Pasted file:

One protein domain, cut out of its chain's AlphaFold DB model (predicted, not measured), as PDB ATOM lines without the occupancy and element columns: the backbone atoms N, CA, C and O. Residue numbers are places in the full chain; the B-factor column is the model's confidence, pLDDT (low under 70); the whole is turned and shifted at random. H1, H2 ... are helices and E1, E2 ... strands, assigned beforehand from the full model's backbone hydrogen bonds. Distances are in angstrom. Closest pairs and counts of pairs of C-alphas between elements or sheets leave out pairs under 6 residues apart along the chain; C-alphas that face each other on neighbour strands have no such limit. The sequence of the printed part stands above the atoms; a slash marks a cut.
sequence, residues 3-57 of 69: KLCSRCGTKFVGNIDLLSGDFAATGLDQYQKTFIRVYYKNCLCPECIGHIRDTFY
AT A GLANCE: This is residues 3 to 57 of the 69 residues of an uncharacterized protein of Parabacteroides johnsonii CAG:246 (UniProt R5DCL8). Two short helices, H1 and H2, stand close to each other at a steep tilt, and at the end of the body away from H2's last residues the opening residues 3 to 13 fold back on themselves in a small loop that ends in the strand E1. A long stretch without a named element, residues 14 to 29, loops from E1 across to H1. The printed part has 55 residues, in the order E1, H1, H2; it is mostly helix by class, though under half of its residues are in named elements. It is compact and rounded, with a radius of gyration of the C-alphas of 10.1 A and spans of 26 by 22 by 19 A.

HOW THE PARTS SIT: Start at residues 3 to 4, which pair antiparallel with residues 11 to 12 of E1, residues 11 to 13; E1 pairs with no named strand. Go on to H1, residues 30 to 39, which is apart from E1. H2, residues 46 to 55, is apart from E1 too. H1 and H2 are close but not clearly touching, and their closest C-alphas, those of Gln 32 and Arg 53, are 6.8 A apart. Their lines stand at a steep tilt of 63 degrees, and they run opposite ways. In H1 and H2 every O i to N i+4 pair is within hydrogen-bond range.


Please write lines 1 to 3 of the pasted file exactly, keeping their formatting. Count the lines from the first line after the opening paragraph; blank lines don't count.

sequence, residues 3-57 of 69: KLCSRCGTKFVGNIDLLSGDFAATGLDQYQKTFIRVYYKNCLCPECIGHIRDTFY
AT A GLANCE: This is residues 3 to 57 of the 69 residues of an uncharacterized protein of Parabacteroides johnsonii CAG:246 (UniProt R5DCL8). Two short helices, H1 and H2, stand close to each other at a steep tilt, and at the end of the body away from H2's last residues the opening residues 3 to 13 fold back on themselves in a small loop that ends in the strand E1. A long stretch without a named element, residues 14 to 29, loops from E1 across to H1. The printed part has 55 residues, in the order E1, H1, H2; it is mostly helix by class, though under half of its residues are in named elements. It is compact and rounded, with a radius of gyration of the C-alphas of 10.1 A and spans of 26 by 22 by 19 A.

HOW THE PARTS SIT: Start at residues 3 to 4, which pair antiparallel with residues 11 to 12 of E1, residues 11 to 13; E1 pairs with no named strand. Go on to H1, residues 30 to 39, which is apart from E1. H2, residues 46 to 55, is apart from E1 too. H1 and H2 are close but not clearly touching, and their closest C-alphas, those of Gln 32 and Arg 53, are 6.8 A apart. Their lines stand at a steep tilt of 63 degrees, and they run opposite ways. In H1 and H2 every O i to N i+4 pair is within hydrogen-bond range.